Play safe with your life – 112 lost to drowning last year
Irish Water Safety has a serious message to everyone enjoying waterways in August – Swim at Lifeguarded Waterways. Irish Water Safety trained Lifeguards will provide all the information and protection you need to stay safe during the busiest month of the year for water-based activities so check for a Lifeguarded waterway near you on www.iws.ie.
The range of aquatic activities is extremely varied yet what is tragically constant each year is the most at risk – males – tragically reflected in the fact that 28 males and 5 females drowned accidentally in 2010.
The danger of accidental drowning is also clearly present for all . In 2010, 5 drowned aged under 24, 5 drowned aged 25-45 and alarmingly 16 people drowned aged 45-65. This clearly demonstrates that regardless of age, one is never too old to learn how to stay safe around water.
August is the most popular month for outdoor swimming which can be enjoyed safely by heeding the following swimming safety tips:
- Swim with others, not alone.
- Swim parallel and close to the shore within your depth.
- Never use inflatable toys in open water.
- Never swim out after anything drifting.
- Pay attention to signs on the beach.
- Never swim in the dark or late at night.
- Swim in familiar places, avoid strange places.
- Avoid staying in the water too long.
- Never swim out to sea.
10.Do what the lifeguard tells you – lifeguarded waterways are listed at www.iws.ie.
11.Don’t be a bully
12.Digest food before swimming.
13.Wait a while before swimming if you’re hot or tired.
14.Learn to use equipment before trying it out.
15.Learn resuscitation skills.
Use days of inclement weather that keep children indoors as an ideal opportunity for them to learn all about staying safe by logging onto Irish Water Safety’s website for children, www.aquaattack.ie which contains games, exercises and advice so that children know how to stay safe in, on and around water.
Water-safety advice that will safe life:
Although the number of drownings in 2010, at 112, was the lowest on record since 1952, we will only continue this welcome decline if the following rules, however familiar they seem, are never taken for granted:
Wear a Lifejacket. Find out what device suits your needs at www.iws.ie.
Avoid unsupervised areas. Whenever possible, swim in an area that has a lifeguard. Irish Water Safety has details of all lifeguarded waterways nationwide.
Stay vigilant abroad. The picture-postcard scenes at venues abroad can often mask hidden dangers. Beaches and swimming pools may not be guarded and warning signs may differ. 14 people drowned whilst on holiday abroad in 2010, 17 the year before.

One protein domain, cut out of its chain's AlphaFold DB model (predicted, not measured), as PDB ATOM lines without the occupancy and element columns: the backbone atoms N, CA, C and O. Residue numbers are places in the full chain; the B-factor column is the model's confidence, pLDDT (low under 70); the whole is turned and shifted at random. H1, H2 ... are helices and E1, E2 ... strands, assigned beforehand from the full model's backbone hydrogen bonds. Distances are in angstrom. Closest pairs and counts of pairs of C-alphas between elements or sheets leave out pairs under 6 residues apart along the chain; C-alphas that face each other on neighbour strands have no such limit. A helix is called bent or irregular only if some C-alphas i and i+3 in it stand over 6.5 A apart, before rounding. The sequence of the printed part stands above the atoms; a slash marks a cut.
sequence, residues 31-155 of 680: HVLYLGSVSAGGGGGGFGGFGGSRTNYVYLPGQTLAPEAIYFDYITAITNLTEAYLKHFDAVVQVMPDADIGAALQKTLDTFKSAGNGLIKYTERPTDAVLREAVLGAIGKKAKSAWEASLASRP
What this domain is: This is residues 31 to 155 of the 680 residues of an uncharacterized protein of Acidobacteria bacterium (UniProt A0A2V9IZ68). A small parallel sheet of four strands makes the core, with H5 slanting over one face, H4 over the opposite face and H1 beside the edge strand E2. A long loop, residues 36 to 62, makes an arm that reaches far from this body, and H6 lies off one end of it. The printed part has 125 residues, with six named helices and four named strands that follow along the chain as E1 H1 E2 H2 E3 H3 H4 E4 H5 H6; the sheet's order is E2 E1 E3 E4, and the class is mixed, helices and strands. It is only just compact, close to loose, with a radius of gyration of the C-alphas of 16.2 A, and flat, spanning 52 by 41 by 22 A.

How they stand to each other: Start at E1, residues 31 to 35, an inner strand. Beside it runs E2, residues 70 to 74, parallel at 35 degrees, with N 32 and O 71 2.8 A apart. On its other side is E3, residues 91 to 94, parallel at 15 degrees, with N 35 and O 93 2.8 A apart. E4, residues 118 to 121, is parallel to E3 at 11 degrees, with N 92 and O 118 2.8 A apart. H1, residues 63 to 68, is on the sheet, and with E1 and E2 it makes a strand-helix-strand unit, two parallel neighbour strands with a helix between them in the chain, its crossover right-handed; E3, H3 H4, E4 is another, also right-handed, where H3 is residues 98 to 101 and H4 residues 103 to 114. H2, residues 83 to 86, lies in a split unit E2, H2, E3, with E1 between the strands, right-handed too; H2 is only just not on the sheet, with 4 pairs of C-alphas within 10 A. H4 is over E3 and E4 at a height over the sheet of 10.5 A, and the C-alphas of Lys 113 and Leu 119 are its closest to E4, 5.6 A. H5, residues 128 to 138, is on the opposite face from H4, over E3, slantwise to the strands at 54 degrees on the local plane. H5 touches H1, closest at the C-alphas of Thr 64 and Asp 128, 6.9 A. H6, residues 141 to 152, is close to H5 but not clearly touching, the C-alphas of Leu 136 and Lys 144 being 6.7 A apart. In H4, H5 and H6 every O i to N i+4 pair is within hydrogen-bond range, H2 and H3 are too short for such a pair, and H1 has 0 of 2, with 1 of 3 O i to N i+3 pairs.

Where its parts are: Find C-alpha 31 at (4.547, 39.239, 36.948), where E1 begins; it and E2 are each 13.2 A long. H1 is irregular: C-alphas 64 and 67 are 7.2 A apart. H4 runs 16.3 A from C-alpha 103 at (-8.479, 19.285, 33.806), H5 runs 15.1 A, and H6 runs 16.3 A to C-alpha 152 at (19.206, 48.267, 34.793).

Learn swimming and lifesaving. Irish Water Safety has swimming and lifesaving classes for children and adults. Log on to find one near you at www.iws.ie.
Take lessons when you try a new water sport. Start your lessons before your trip. Be sure you tell a responsible adult where you plan to go.
Never go alone. You’ll be safer and have more fun if you pair up with another adult for water sports. If one of you gets into trouble, the other can help – and call for additional help if necessary. Always wear a Personal Flotation Device.
Watch for changing weather. Be prepared to get out of the water and take cover if the skies look threatening.
Avoid alcohol. Water sports and alcohol don’t mix. Tragically, alcohol is often a factor in adult deaths from drowning or injuries incurred in the water. Alcohol impairs judgment, balance and coordination – all essential for swimming and boating well and avoiding hazards in the water.
Watch children constantly. Children are irresistibly attracted to water. Take the time to protect your children from the dangers of water. Teach them in advance at www.aquaattack.ie.
- Visually Check all lifejackets and buoyancy aids for the following deficiencies:
- Ensure CO2 Cartridges have not been punctured and are secured firmly.
- Ensure all zips, buckles, fasteners and webbing straps are functioning correctly and adjusted to fit the user, especially the holding down device or crotch strap.
- Check that their lights, if fitted are operating correctly.
- Ensure that Automatic Inflation devices if fitted are fully serviced and in date.
- Check that the valve or lifejacket is not leaking by inflating the lifejacket overnight.
- Discard any faulty lifejackets by destroying them.
In Marine Emergencies, call 112 or 999 and ask for Marine Rescue.